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  4.  98
    The hierarchic logic of emergence: Untangling the interdependence of evolution and self-organization.Terrence W. Deacon - 2003 - In Bruce H. Weber & David J. Depew (eds.), Evolution and Learning: The Baldwin Effect Reconsidered. MIT Press. pp. 273--308.
  5. From Biology to Consciousness to Morality.Ursula Goodenough & Terrence W. Deacon - 2003 - Zygon 38 (4):801-819.
    Social animals are provisioned with pro-social orientations that transcend self-interest. Morality, as used here, describes human versions of such orientations. We explore the evolutionary antecedents of morality in the context of emergentism, giving considerable attention to the biological traits that undergird emergent human forms of mind. We suggest that our moral frames of mind emerge from our primate pro-social capacities, transfigured and valenced by our symbolic languages, cultures, and religions.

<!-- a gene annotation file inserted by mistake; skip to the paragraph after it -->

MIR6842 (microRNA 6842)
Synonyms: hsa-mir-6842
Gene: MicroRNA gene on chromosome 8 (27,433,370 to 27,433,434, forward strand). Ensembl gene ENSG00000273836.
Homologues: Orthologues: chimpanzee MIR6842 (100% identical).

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  6. Teleology for the Perplexed: How Matter Began to Matter.Jeremy Sherman & Terrence W. Deacon - 2007 - Zygon 42 (4):873-901.
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  7.  50
    Postscript on the Baldwin Effect and Niche Construction.Peter Godfrey-Smith, Daniel Dennett & Terrence W. Deacon - 2003 - In Bruce H. Weber & David J. Depew (eds.), Evolution and Learning: The Baldwin Effect Reconsidered. MIT Press. pp. 107.
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  8.  31
    Prefrontal cortex and symbol learning: Why a brain capable of language evolved only once.Terrence W. Deacon - 1996 - In B. Velichkovsky & Duane M. Rumbaugh (eds.), Communicating Meaning: The Evolution and Development of Language. Hillsdale, Nj: Lawrence Erlbaum Associates. pp. 103--138.